The Crooked House, Monte Cassino, Poland: As if to show how the mundane can become marvelous, the Crooked House is a building on a normal shopping street in this seaside town, and it hosts a mall with restaurants, shops and businesses. Rather than go the normal route, however, the architects – inspired by Polish children’s book illustrator Jan Marcin Szancer – went for a wonky fairy-tale route, distorting all the house’s lines to bizarre and comic effect. Sopot’s tourists love it – although some still fear entering.
Metropol Parasol, Seville, Spain: It could be said to be art, not architecture. But the Parasol is definitely a building, soaring over Seville’s once-tired Plaza de la Encarnación, and, at 150 by 70 meters, the largest wooden structure in the world. It was controversial, took ages, cost double its original budget and gained the inevitable nickname Las Setas de la Encarnación – "incarnation’s mushrooms." But as a device to cover a market, provide shade, create museum space and offer tourists a panoramic walkway atop, the Finnish birch-made Parasol is spectacular.
Beijing Olympic Stadium (Bird's Nest): Olympic Games tend to leave a mixed architectural legacy. Some are good, others iffy. The Bird’s Nest, the centerpiece of the 2008 Summer Olympic Games, is one of the former, and with artist Ai Weiwei on board, was the icon of the Games. The design was inspired by Chinese ceramics, and those sinuous steel beams hide supports for the retractable roof. The stadium fell into disuse, but now with a mall and concerts, the Bird’s Nest will live to tangle once more.
Casa Terracota, Villa de Leyva, Colombia: This huge hunk of pottery is the life’s work of environmental activist Mendoza, who built it by hand in a Colombian mountain village, baking the clay in the sun and using recycled junk for many of the fittings. The theme continues inside with clay tables and clay utensils across its two storys. With a great mountain-view location, Mendoza’s ethos was to create harmony between the land and community, and to "transform soil into habitable architecture." So the fact that locals call it the "Casa de Flintstone" won’t faze him.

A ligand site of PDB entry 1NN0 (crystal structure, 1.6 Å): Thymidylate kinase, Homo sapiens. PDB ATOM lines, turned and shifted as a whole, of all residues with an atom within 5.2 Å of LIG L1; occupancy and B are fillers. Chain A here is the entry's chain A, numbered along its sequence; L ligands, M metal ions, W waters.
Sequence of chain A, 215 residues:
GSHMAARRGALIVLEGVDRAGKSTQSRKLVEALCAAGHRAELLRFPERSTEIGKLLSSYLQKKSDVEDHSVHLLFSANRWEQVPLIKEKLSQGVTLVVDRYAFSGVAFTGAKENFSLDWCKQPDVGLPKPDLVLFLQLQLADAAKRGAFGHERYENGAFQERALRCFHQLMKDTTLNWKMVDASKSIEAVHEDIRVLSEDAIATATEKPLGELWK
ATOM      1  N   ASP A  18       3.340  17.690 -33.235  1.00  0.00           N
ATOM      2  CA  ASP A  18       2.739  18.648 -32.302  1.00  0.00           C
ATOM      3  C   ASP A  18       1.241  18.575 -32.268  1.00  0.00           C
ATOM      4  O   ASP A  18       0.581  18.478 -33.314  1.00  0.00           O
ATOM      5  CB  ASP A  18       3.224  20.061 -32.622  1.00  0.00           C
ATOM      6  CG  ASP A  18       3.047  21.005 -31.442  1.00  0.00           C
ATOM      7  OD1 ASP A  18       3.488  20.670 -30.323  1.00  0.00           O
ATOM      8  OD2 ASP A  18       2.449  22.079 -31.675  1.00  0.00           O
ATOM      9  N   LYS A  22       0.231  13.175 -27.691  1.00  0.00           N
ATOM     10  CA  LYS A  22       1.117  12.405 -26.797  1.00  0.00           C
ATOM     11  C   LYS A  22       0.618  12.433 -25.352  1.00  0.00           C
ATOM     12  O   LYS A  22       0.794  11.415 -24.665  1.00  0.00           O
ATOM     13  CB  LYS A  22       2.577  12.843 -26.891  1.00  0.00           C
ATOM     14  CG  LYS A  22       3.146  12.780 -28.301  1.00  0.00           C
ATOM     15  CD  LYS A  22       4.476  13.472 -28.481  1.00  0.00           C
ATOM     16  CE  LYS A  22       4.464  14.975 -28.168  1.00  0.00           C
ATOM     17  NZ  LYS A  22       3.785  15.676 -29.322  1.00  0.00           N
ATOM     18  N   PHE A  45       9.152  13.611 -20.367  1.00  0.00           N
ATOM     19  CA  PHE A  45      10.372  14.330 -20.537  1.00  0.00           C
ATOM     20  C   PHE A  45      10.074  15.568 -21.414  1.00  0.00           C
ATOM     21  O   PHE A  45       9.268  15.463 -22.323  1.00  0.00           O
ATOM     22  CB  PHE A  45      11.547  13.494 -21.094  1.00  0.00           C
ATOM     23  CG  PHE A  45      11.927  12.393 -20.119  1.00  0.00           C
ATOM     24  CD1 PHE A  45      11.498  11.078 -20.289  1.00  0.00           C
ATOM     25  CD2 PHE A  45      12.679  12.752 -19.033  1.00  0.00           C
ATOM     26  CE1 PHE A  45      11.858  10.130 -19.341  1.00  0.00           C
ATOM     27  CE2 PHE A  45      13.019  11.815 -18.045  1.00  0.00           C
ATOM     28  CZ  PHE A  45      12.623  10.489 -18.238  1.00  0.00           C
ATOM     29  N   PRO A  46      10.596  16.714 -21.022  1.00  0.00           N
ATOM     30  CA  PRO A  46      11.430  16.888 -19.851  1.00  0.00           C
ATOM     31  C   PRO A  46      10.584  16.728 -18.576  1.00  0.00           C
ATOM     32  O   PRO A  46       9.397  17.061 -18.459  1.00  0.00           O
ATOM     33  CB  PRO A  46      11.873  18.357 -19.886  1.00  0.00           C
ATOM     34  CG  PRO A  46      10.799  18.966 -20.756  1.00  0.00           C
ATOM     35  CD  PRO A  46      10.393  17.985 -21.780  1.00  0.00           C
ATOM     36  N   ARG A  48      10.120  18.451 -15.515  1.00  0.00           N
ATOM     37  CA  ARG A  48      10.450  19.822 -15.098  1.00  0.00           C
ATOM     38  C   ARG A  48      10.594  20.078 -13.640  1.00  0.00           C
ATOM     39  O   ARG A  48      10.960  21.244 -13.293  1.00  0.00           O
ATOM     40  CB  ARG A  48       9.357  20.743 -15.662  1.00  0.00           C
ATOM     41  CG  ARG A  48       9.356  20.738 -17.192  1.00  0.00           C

Cube houses designed by architect Piet Blom, Rotterdam, Netherlands: It’s exhilarating, in a childlike way, to see a house on its side, and these 38 yellow cube houses above the Blaak Station in Rotterdam certainly captivate the imagination. Blom conceived the design of each house as a tree, and their collective bulk a forest, and they’re certainly striking outside: a tumble of squares that make you look anew at the world, as if through a kaleidoscope. They’re fun inside, too, with dramatic spaces giving views over Rotterdam. One enterprising resident even offers tours.
Habitat 67 housing complex, Montreal: The capital of Quebec is loveable, with its rinky-dink center, waterfront and great restaurants. But it’s also a Space Age haven thanks to two events: the Winter Olympics of 1976 and the World Exposition of 1967. Habitat 67 arose from the latter, a block of cuboid homes on the Cité du Havre, overlooking the river. Designed by Israeli-Canadian architect Moshe Safdie to be the Canadian Pavilion for the Expo, the complex experimented with high-quality modular homes in dense urban environments. They still look great, and you can still buy one.